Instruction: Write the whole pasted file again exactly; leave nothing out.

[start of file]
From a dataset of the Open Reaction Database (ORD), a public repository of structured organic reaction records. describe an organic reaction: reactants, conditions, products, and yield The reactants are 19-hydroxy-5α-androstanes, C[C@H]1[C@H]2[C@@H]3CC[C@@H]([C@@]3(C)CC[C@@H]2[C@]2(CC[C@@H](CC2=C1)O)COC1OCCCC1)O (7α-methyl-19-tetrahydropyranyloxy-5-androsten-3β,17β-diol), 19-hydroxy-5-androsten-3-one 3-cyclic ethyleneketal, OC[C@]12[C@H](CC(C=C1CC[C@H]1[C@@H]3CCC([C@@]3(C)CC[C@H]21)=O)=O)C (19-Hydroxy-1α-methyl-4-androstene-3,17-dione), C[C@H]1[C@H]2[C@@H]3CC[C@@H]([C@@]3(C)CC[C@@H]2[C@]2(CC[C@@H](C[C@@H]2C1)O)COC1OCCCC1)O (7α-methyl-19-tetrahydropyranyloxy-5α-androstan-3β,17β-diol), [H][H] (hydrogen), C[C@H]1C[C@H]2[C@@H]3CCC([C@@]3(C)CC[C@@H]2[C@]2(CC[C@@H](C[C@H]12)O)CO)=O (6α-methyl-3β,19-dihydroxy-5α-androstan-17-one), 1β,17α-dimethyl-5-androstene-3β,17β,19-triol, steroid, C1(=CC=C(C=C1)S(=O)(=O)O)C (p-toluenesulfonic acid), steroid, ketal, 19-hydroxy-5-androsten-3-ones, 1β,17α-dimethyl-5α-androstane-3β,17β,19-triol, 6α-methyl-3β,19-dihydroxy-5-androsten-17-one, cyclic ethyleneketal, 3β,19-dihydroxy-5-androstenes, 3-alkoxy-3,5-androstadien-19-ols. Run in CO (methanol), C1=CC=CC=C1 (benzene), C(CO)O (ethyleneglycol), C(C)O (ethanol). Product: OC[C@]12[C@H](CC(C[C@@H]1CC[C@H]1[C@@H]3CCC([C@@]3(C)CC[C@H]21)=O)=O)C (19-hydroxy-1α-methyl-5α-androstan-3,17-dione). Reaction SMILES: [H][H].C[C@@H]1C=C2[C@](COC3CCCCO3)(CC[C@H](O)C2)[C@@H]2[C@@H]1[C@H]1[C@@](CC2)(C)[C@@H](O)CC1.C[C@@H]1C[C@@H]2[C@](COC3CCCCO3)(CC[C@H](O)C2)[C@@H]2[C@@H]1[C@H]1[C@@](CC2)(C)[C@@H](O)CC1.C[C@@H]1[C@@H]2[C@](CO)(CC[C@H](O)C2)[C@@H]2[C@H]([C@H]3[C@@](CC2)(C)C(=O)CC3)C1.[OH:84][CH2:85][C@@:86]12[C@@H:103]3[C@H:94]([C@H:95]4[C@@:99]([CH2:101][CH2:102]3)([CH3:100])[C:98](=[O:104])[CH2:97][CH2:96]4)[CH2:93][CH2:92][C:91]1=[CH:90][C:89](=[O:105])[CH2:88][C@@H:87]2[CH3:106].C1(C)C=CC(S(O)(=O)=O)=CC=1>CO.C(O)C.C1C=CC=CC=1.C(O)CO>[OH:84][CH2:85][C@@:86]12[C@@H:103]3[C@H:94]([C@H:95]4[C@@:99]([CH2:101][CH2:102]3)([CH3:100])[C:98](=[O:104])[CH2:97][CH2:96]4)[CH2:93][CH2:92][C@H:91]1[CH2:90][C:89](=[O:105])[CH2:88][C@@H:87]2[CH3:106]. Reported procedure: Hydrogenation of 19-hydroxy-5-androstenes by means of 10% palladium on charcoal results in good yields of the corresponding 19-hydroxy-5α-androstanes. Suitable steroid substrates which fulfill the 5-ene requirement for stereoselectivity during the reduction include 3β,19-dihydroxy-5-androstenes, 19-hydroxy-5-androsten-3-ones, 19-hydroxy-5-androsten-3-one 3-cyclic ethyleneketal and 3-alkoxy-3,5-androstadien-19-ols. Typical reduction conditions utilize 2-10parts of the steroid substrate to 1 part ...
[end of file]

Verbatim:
From a dataset of the Open Reaction Database (ORD), a public repository of structured organic reaction records. describe an organic reaction: reactants, conditions, products, and yield The reactants are 19-hydroxy-5α-androstanes, C[C@H]1[C@H]2[C@@H]3CC[C@@H]([C@@]3(C)CC[C@@H]2[C@]2(CC[C@@H](CC2=C1)O)COC1OCCCC1)O (7α-methyl-19-tetrahydropyranyloxy-5-androsten-3β,17β-diol), 19-hydroxy-5-androsten-3-one 3-cyclic ethyleneketal, OC[C@]12[C@H](CC(C=C1CC[C@H]1[C@@H]3CCC([C@@]3(C)CC[C@H]21)=O)=O)C (19-Hydroxy-1α-methyl-4-androstene-3,17-dione), C[C@H]1[C@H]2[C@@H]3CC[C@@H]([C@@]3(C)CC[C@@H]2[C@]2(CC[C@@H](C[C@@H]2C1)O)COC1OCCCC1)O (7α-methyl-19-tetrahydropyranyloxy-5α-androstan-3β,17β-diol), [H][H] (hydrogen), C[C@H]1C[C@H]2[C@@H]3CCC([C@@]3(C)CC[C@@H]2[C@]2(CC[C@@H](C[C@H]12)O)CO)=O (6α-methyl-3β,19-dihydroxy-5α-androstan-17-one), 1β,17α-dimethyl-5-androstene-3β,17β,19-triol, steroid, C1(=CC=C(C=C1)S(=O)(=O)O)C (p-toluenesulfonic acid), steroid, ketal, 19-hydroxy-5-androsten-3-ones, 1β,17α-dimethyl-5α-androstane-3β,17β,19-triol, 6α-methyl-3β,19-dihydroxy-5-androsten-17-one, cyclic ethyleneketal, 3β,19-dihydroxy-5-androstenes, 3-alkoxy-3,5-androstadien-19-ols. Run in CO (methanol), C1=CC=CC=C1 (benzene), C(CO)O (ethyleneglycol), C(C)O (ethanol). Product: OC[C@]12[C@H](CC(C[C@@H]1CC[C@H]1[C@@H]3CCC([C@@]3(C)CC[C@H]21)=O)=O)C (19-hydroxy-1α-methyl-5α-androstan-3,17-dione). Reaction SMILES: [H][H].C[C@@H]1C=C2[C@](COC3CCCCO3)(CC[C@H](O)C2)[C@@H]2[C@@H]1[C@H]1[C@@](CC2)(C)[C@@H](O)CC1.C[C@@H]1C[C@@H]2[C@](COC3CCCCO3)(CC[C@H](O)C2)[C@@H]2[C@@H]1[C@H]1[C@@](CC2)(C)[C@@H](O)CC1.C[C@@H]1[C@@H]2[C@](CO)(CC[C@H](O)C2)[C@@H]2[C@H]([C@H]3[C@@](CC2)(C)C(=O)CC3)C1.[OH:84][CH2:85][C@@:86]12[C@@H:103]3[C@H:94]([C@H:95]4[C@@:99]([CH2:101][CH2:102]3)([CH3:100])[C:98](=[O:104])[CH2:97][CH2:96]4)[CH2:93][CH2:92][C:91]1=[CH:90][C:89](=[O:105])[CH2:88][C@@H:87]2[CH3:106].C1(C)C=CC(S(O)(=O)=O)=CC=1>CO.C(O)C.C1C=CC=CC=1.C(O)CO>[OH:84][CH2:85][C@@:86]12[C@@H:103]3[C@H:94]([C@H:95]4[C@@:99]([CH2:101][CH2:102]3)([CH3:100])[C:98](=[O:104])[CH2:97][CH2:96]4)[CH2:93][CH2:92][C@H:91]1[CH2:90][C:89](=[O:105])[CH2:88][C@@H:87]2[CH3:106]. Reported procedure: Hydrogenation of 19-hydroxy-5-androstenes by means of 10% palladium on charcoal results in good yields of the corresponding 19-hydroxy-5α-androstanes. Suitable steroid substrates which fulfill the 5-ene requirement for stereoselectivity during the reduction include 3β,19-dihydroxy-5-androstenes, 19-hydroxy-5-androsten-3-ones, 19-hydroxy-5-androsten-3-one 3-cyclic ethyleneketal and 3-alkoxy-3,5-androstadien-19-ols. Typical reduction conditions utilize 2-10parts of the steroid substrate to 1 part ...